After graduating from Columbia College in 1867 Lloyd entered Columbia Law School. He passed his New York bar examination in 1869 and was employed as an assistant secretary to the American Free Trade Association. He also joined the Young Men's Municipal Reform Association, which helped to overthrow William Tweed, the corrupt mayor of New York.
In 1872 Lloyd joined the Chicago Tribune. He worked as literary editor (1872-74). Lloyd married Jessie Bross and in 1875 she gave birth to William Bross Lloyd. In 1874 he became financial editor of the newspaper. During this period he was influenced by the ideas of Ralph Waldo Emerson and the Christian Socialists in Britain. Lloyd became the newspaper's chief editorial writer in 1880.
While working for the Chicago Tribune Lloyd published a series of articles exposing corruption in business and politics. This included The Story of a Great Monopoly (1881) and The Political Economy of Seventy-Three Million Dollars (1882) in the Atlantic Monthlyand Making Bread Dear (1883) and Lords of Industry (1884) in the North American Review. These articles caused a stir and Lloyd has been described as America's first investigative journalist.
Lloyd became a leading figure in the reform movement and influenced a generation of political activists including John Peter Altgeld, Clarence Darrow, William Dean Howells and John Dewey. When Altgeld was elected governor of Illinois in 1892 he offered Lloyd the post as the state's first chief factory inspector. However, Lloyd declined the offer and suggested his friend Florence Kelley for the post.
Hull House was, we soon discovered, surrounded in every direction by homework carried on under the sweating system. From the age of eighteen months few children able to sit in high chairs at tables were safe from being required to pull basting threads. Out of this enquiry, amplified by Hull House residents and other volunteers, grew the volume published under the title Hull House Maps and Papers.
The discoveries as to home work under the sweating system thus recorded and charted in 1892 led to the appointment at the opening of the legislature of 1893, of a legislative commission of enquiry into employment of women and children in manufacture, for which Mary Kenney and I volunteered as guides. With backing from labour, from Hull House, from Henry Demarest Lloyd and his friends, the Commission and the report carried almost without opposition a bill applying to manufacture, and prescribing a maximum working day not to exceed eight hours for women, girls, and children, together with child labour safeguards based on laws then existing in New York and Ohio.
When the new law took effect, and its usefulness depended on the personnel prescribed in the text to enforce it, Governor Altgeld offered the position of chief inspector to Henry Demarest Lloyd, who declined it and recommended me. I was accordingly made chief state inspector of factories, the first and so far as I know, the only woman to serve in that office in any state.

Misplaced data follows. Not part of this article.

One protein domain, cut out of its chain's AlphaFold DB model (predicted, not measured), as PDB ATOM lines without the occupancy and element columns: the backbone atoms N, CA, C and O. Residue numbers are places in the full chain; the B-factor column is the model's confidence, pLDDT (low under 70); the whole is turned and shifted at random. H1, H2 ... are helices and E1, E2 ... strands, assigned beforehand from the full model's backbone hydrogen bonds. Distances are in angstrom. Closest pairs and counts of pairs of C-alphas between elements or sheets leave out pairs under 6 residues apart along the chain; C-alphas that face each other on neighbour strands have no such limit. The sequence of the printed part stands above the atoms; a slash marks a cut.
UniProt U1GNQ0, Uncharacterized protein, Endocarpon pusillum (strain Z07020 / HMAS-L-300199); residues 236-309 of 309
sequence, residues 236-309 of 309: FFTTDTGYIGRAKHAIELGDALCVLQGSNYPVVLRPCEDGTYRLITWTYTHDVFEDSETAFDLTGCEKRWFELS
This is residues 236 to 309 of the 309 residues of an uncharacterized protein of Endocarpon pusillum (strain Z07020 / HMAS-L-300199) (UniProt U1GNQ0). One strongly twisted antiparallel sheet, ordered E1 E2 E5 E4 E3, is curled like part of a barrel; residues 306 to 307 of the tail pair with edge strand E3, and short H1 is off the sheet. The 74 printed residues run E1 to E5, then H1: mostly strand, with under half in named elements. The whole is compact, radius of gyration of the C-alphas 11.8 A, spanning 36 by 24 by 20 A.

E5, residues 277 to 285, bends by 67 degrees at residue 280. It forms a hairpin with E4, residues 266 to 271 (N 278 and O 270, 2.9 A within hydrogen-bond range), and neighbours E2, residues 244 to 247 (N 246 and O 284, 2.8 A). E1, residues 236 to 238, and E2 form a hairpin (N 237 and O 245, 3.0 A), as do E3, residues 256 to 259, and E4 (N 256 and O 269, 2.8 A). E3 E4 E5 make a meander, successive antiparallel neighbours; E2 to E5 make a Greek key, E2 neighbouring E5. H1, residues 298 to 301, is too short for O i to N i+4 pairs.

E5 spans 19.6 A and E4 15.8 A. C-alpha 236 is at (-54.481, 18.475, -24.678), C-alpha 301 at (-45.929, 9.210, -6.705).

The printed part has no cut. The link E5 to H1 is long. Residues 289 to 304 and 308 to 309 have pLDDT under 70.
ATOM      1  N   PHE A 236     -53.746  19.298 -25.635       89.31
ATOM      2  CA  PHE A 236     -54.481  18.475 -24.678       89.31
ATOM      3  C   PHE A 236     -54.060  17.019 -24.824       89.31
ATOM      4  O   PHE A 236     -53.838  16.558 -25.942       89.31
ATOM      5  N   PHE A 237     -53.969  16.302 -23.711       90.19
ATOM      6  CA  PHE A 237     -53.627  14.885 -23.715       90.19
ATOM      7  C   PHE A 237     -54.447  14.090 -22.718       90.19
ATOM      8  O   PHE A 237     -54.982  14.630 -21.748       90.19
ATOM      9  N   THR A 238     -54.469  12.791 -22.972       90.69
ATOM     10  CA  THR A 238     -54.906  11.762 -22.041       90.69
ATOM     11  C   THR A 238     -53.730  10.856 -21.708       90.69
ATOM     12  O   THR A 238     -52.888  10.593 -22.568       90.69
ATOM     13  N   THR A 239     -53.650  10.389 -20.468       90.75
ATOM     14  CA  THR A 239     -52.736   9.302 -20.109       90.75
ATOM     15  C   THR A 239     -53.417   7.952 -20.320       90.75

(2) Samuel Jones, the successful businessman and four-term mayor of Toledo, Ohio, was one of the first to try and introduce socialist ideas to local government. In his article, The New Patriotism: A Golden-Rule Government for Cities, he quoted Henry Demarest Lloyd on the subject of anarchy.
The ethics of the wild beast, the survival of the strongest, shrewdest, and meanest, have been the inspiration of our materialistic lives during the last quarter or half century. The fact in our national history has brought us today face to face with the inevitable result. We have cities in which a few are wealthy, a few are in what may be called comfortable circumstances, vast numbers are propertyless, and thousands are in pauperism and crime. Certainly, no reasonable person will contend that this is the goal that we have been struggling for; that the inequalities that characterize our rich and poor represent the idea that the founders of this republic saw when they wrote that "All men are created equal."
The competitive idea at present dominant is most of our political and business life is, of course, the seed root of all the trouble. The people are beginning to understand that we have been pursuing a policy of plundering ourselves, that in the foolish scramble to make individuals rich we have been making all poor. "For a hundred years or so," says Henry Demarest Lloyd, "our economic theory has been one of industrial government by the self-interest of the individual; political government by the self-interest of the individual we call anarchy." It is one of the paradoxes of public opinion that the people of America, least tolerant of this theory of anarchy in political government, lead in practicing it in industry.